Education department received 19K discrimination complaints, including claim of mocking George Floyd’s death

The Education Department’s Office for Civil Rights collected most complaints from students with disabilities.

Nearly 19,000 discrimination complaints were logged by the Office for Civil Rights of the U.S. Department of Education between October 1, 2021, and September 30, 2022, more than double the previous year.

As the New York Times reports, officials say most of the complaints from schools across the nation allege discrimination based on disability, race or sex. The complaints were collected during the COVID-19 pandemic and amid a nationwide racial reckoning following the 2020 police killing of George Floyd in Minneapolis.

An empty classroom with a green chalkboard on the wall
(Getty Images)

In one example of racial harassment reported at an Iowa school, a white student was accused of kneeling on a Gatorade bottle and saying, “It can’t breathe,” a clear reference to the murder of Floyd. The disturbing incident allegedly occurred in the presence of a Black student, who officials said, was subjected to “racial harassment so pervasive that it constituted a racially hostile environment,” and the Ottumwa Community School District failed to protect him. 

The school district agreed to reforms that included reimbursing the parents of the student for the therapy sessions that the minor needed due to the harassment. 

Officials in the Peoria Unified School District in Arizona also agreed to reforms in September after white students harassed Asian students, drew swastikas over photos of fellow classmates, and made “Heil Hitler” salutes, according to the Times reports. 

At both school districts, the reforms included training school staff on how to respond to discrimination, as well as educating students about how to recognize and understand it.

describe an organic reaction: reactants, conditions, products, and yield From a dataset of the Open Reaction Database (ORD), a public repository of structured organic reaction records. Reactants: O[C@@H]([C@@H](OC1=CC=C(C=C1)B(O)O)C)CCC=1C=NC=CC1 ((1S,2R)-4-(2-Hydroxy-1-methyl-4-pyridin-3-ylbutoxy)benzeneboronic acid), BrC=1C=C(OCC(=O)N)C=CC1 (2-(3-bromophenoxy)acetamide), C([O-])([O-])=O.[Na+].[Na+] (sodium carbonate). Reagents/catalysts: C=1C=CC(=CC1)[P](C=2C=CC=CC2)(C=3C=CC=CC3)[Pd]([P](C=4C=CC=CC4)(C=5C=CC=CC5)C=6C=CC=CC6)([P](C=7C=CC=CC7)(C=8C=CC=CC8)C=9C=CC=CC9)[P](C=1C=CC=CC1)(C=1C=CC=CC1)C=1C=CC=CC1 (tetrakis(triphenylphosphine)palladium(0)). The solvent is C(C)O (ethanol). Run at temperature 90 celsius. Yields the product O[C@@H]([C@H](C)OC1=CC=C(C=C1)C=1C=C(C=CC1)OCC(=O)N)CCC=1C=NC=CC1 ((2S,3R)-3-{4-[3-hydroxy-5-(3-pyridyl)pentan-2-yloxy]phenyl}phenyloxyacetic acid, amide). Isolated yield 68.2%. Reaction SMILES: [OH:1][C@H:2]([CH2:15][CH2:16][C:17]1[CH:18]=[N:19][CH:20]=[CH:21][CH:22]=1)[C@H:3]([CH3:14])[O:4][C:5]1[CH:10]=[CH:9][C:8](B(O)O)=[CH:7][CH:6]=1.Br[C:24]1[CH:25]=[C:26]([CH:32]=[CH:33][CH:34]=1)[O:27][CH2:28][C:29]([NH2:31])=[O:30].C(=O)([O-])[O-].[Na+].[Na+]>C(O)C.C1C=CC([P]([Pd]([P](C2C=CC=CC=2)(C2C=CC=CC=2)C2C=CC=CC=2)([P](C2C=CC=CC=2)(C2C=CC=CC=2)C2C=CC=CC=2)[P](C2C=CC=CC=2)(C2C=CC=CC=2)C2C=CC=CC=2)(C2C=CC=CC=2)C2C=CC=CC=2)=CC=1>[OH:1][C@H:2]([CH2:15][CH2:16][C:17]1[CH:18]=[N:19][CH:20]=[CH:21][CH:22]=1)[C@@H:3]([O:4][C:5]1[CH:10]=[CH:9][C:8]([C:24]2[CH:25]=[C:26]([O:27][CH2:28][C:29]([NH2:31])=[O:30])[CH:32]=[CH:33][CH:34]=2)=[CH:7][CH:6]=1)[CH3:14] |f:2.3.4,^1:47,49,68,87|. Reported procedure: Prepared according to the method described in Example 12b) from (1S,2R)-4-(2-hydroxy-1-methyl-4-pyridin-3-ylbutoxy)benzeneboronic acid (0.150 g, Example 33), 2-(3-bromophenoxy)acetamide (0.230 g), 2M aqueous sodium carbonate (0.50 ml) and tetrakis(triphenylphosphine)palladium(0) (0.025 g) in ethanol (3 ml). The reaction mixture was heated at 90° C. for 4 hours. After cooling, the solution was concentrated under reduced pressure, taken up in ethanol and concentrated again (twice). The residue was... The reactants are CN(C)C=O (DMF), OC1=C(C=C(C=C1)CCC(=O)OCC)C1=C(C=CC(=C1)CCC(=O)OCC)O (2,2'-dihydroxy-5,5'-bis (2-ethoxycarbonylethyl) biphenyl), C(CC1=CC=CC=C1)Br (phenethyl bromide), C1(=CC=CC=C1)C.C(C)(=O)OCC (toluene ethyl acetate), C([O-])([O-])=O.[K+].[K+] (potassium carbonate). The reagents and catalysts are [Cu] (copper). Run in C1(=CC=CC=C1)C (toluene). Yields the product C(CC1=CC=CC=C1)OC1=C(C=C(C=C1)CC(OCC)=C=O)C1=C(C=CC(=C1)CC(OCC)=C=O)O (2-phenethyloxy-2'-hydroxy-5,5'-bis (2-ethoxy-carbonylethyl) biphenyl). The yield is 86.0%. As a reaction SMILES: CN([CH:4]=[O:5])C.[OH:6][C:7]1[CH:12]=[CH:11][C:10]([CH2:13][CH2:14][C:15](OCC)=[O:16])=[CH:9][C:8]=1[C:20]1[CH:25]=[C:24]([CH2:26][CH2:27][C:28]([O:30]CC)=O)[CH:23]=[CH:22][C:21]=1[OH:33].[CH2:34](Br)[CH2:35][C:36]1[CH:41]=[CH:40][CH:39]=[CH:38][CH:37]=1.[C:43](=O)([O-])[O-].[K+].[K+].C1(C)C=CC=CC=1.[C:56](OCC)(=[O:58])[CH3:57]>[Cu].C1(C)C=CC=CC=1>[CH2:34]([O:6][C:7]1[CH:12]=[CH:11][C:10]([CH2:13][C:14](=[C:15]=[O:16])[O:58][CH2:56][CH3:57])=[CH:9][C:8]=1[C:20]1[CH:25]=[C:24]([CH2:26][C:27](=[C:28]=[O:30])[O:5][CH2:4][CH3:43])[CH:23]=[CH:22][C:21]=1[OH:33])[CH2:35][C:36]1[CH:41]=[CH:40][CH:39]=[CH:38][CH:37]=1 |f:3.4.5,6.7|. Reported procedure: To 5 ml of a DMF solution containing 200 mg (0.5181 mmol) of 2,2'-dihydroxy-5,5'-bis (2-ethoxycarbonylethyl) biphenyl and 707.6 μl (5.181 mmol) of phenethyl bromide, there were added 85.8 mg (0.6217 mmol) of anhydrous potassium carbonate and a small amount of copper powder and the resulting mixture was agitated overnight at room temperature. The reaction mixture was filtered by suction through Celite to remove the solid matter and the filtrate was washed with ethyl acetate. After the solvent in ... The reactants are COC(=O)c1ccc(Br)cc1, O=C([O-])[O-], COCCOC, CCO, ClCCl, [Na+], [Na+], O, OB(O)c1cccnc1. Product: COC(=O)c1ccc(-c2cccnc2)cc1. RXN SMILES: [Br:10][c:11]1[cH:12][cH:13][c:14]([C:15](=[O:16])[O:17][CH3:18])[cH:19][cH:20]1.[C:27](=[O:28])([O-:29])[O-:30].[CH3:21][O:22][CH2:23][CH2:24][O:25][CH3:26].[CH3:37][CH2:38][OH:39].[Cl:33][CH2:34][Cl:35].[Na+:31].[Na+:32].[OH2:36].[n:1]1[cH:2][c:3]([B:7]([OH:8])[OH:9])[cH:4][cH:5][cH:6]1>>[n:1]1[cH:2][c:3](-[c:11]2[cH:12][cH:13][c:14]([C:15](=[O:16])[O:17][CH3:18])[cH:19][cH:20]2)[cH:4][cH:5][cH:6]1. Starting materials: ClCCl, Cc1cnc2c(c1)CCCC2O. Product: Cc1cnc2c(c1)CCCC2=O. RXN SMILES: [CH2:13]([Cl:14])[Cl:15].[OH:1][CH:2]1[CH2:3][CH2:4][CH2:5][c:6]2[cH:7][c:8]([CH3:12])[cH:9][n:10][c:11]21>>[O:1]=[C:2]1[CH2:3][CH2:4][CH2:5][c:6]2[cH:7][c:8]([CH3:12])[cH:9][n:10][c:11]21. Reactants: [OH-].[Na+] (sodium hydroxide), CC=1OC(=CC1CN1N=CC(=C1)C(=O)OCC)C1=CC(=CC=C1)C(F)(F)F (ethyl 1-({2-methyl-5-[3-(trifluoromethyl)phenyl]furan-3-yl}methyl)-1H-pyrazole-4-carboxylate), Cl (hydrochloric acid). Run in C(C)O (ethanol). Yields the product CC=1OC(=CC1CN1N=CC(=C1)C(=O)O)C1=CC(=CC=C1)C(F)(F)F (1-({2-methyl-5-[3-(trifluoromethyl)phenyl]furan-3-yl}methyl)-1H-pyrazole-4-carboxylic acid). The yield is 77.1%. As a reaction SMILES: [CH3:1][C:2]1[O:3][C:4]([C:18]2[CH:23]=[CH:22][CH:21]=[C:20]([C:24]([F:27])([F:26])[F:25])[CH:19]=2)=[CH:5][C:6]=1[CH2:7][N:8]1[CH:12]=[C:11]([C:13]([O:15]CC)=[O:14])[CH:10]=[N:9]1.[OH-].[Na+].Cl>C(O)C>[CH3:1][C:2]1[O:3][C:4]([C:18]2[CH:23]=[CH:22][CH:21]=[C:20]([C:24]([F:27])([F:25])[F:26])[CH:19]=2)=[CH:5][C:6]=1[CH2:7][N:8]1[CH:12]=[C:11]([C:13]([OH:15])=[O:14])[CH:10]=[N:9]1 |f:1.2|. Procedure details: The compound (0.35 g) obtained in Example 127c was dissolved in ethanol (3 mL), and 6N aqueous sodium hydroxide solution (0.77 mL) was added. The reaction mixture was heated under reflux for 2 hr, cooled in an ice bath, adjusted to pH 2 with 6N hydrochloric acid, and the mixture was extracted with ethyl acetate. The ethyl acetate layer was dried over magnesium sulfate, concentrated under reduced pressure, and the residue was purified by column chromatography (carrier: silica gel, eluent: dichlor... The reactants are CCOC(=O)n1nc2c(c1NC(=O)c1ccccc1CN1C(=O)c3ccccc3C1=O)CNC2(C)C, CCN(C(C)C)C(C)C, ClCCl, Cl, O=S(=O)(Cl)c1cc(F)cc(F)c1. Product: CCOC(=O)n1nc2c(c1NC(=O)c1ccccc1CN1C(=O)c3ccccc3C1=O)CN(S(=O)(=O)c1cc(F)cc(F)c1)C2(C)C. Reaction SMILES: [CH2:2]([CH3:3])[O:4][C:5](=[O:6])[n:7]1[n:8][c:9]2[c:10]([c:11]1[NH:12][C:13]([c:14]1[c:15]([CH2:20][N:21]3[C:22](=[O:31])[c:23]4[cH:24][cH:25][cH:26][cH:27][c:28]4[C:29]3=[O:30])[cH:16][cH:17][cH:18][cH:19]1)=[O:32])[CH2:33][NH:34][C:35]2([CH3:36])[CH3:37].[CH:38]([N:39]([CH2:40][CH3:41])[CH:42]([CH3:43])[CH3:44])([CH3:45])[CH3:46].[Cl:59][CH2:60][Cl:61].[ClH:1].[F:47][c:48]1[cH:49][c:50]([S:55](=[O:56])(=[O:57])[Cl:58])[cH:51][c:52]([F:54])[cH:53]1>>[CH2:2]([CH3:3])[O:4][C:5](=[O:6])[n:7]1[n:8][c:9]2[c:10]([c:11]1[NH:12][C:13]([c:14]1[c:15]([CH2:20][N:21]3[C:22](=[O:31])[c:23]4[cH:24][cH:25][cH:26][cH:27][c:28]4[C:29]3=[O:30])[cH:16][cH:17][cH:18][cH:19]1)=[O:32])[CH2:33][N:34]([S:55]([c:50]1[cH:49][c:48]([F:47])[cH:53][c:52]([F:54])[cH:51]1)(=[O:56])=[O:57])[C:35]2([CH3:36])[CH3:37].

The Education Department’s Office for Civil Rights collected most complaints from students with disabilities.

Disabled students in Arizona, for instance, complained of being repeatedly bullied by other students and disproportionately disciplined by teachers. There were also complaints filed in Colorado by advocates alleging that disabled students were segregated in dilapidated trailers. 

(Photo: Adobe Stock)

According to the Times, the Education Department is investigating four complaints against the predominantly white Carroll Independent School District in Southlake, Texas, where Black students were subjected to racist slurs and one gay student was bullied to the point of contemplating suicide. 

Catherine Lhamon, assistant secretary for civil rights, said the department would detail all complaints received in the office’s annual report available to the public in the coming months.

Meanwhile, several civil rights groups hold former President Donald Trump responsible for creating a climate of intolerance among school students and fueling political and social strife among adults and educators.

“We cannot underestimate the normalizing of intolerant behaviors,” said Liz King, senior program director of educational equity at the Leadership Conference on Civil and Human Rights, a coalition of more than 200 civil rights groups, per the Times. “And it would be impossible to separate the attacks on what children are allowed to learn from the way in which children are experiencing the school day.”

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